Print is making a comeback and e-book sales have decreased. Nielsen Pubtrack data is demonstrating that digital sales have fallen 6% in 2014, which equates to 223 million e-books being sold in the US, down from 240 million units in 2013.
Nielsen fetches its data from 30 of the largest publishers in the US, so this is an accurate portrayal of sales from mainstream bestsellers such as John Grisham, Stephen King and EL James.
The research has basically said that e-books sales are down right? So what are the genres that are selling the most units? Adult fiction had the highest percentage of e-book sales, with 51% of sales purchased in the category bought in digital format. 50% of general fiction, romance, suspense, mystery and fantasy, which were also e-books.
Many pundits who follow the publishing industry often have a bone to pick with Nielson data. The main area of conjecture is that Nielson only talks to big publishing companies and excludes indie authors. The average self-published writer does not have a proper ISBN number, so its impossible to accurately gauge their sales. They can sell one copy or thousands, its impossible to tell. Amazon actively tries to prevent this information leaking out, by their terms of service stating that authors can’t publicly disclose revenue or risk being booted out of the Kindle bookstore. Considering Amazon owns 75% of the e-book market in the US and 95% in the UK, few authors are willing to report sales.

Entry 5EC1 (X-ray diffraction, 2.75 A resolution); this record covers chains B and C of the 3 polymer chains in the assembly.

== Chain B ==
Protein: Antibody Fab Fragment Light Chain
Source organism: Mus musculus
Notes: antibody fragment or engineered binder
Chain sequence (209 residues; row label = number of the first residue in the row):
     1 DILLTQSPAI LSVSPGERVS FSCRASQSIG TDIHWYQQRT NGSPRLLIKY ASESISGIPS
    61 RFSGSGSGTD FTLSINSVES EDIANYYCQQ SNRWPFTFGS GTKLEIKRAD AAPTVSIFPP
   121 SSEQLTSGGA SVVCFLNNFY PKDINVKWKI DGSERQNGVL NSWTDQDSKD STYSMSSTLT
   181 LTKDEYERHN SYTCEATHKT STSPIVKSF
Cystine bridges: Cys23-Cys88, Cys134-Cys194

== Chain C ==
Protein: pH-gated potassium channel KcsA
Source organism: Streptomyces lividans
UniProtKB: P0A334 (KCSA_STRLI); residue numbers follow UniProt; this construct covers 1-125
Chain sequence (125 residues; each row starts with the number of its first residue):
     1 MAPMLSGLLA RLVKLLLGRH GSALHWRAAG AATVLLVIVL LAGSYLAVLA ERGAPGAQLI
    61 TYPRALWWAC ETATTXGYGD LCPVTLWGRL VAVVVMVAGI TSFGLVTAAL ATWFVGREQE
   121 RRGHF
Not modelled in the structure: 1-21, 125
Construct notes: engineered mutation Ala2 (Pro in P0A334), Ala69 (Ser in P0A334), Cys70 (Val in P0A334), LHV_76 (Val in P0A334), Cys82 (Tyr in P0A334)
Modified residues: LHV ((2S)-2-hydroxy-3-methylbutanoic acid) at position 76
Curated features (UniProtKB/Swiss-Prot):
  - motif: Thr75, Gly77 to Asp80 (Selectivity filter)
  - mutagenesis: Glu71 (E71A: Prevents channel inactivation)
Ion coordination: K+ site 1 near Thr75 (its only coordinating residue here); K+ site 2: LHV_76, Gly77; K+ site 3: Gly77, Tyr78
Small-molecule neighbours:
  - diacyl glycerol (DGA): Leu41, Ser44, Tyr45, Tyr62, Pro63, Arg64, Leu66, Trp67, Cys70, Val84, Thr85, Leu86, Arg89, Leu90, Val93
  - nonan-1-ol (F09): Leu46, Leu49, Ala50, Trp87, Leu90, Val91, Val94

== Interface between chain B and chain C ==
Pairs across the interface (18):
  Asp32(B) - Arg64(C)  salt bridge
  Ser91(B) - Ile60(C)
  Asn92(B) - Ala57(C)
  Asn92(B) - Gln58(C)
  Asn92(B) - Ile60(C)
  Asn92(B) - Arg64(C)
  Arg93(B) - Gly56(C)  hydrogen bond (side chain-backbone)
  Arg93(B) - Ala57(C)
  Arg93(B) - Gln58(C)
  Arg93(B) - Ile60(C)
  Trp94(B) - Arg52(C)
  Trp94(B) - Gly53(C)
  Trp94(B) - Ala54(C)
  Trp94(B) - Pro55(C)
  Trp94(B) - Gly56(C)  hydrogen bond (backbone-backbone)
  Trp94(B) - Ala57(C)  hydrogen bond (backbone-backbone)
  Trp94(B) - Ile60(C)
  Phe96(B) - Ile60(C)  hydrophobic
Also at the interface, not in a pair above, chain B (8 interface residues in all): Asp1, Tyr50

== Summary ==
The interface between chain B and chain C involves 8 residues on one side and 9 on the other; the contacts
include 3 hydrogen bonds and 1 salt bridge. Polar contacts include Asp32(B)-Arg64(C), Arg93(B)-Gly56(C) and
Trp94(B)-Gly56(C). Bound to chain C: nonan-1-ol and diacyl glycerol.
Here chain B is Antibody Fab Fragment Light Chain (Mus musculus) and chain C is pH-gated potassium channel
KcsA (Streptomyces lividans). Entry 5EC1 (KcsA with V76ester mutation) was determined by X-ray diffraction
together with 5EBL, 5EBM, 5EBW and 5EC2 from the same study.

Why have e-book sales really fallen in the US in 2014? The average price of an e-book has increased over 14% due to new agreements signed by the publishers, giving them more control over discounting by bookstores. Barnes and Noble Nook digital sales dropped 29% year to year, their market share now runs in the single digits. Kindle Unlimited, Oyster and Scribd received a ton of media attention for their e-book subscription services.